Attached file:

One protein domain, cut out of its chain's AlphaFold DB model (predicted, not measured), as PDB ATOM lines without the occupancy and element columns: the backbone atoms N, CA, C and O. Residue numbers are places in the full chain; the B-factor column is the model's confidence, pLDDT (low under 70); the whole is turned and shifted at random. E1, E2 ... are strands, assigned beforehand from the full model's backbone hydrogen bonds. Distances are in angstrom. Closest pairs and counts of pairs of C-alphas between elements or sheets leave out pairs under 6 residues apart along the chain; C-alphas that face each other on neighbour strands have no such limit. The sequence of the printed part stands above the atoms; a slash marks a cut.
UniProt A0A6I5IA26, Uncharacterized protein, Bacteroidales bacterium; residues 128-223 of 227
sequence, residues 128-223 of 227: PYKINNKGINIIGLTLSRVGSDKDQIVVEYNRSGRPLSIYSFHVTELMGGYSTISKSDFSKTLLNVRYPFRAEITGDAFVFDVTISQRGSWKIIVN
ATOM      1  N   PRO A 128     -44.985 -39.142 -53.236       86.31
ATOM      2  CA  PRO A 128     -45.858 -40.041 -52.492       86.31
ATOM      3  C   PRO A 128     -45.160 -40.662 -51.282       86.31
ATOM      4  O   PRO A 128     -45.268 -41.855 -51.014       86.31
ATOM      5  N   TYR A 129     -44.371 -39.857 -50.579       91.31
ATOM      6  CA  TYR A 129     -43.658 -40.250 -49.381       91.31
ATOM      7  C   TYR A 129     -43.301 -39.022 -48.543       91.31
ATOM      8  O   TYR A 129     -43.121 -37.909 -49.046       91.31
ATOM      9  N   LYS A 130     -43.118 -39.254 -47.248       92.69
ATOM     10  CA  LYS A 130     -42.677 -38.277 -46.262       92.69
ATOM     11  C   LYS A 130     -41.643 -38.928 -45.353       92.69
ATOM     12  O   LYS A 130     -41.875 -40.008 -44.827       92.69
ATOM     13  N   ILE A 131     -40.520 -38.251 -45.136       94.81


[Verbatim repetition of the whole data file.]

One protein domain, cut out of its chain's AlphaFold DB model (predicted, not measured), as PDB ATOM lines without the occupancy and element columns: the backbone atoms N, CA, C and O. Residue numbers are places in the full chain; the B-factor column is the model's confidence, pLDDT (low under 70); the whole is turned and shifted at random. E1, E2 ... are strands, assigned beforehand from the full model's backbone hydrogen bonds. Distances are in angstrom. Closest pairs and counts of pairs of C-alphas between elements or sheets leave out pairs under 6 residues apart along the chain; C-alphas that face each other on neighbour strands have no such limit. The sequence of the printed part stands above the atoms; a slash marks a cut.
UniProt A0A6I5IA26, Uncharacterized protein, Bacteroidales bacterium; residues 128-223 of 227
sequence, residues 128-223 of 227: PYKINNKGINIIGLTLSRVGSDKDQIVVEYNRSGRPLSIYSFHVTELMGGYSTISKSDFSKTLLNVRYPFRAEITGDAFVFDVTISQRGSWKIIVN
ATOM      1  N   PRO A 128     -44.985 -39.142 -53.236       86.31
ATOM      2  CA  PRO A 128     -45.858 -40.041 -52.492       86.31
ATOM      3  C   PRO A 128     -45.160 -40.662 -51.282       86.31
ATOM      4  O   PRO A 128     -45.268 -41.855 -51.014       86.31
ATOM      5  N   TYR A 129     -44.371 -39.857 -50.579       91.31
ATOM      6  CA  TYR A 129     -43.658 -40.250 -49.381       91.31
ATOM      7  C   TYR A 129     -43.301 -39.022 -48.543       91.31
ATOM      8  O   TYR A 129     -43.121 -37.909 -49.046       91.31
ATOM      9  N   LYS A 130     -43.118 -39.254 -47.248       92.69
ATOM     10  CA  LYS A 130     -42.677 -38.277 -46.262       92.69
ATOM     11  C   LYS A 130     -41.643 -38.928 -45.353       92.69
ATOM     12  O   LYS A 130     -41.875 -40.008 -44.827       92.69
ATOM     13  N   ILE A 131     -40.520 -38.251 -45.136       94.81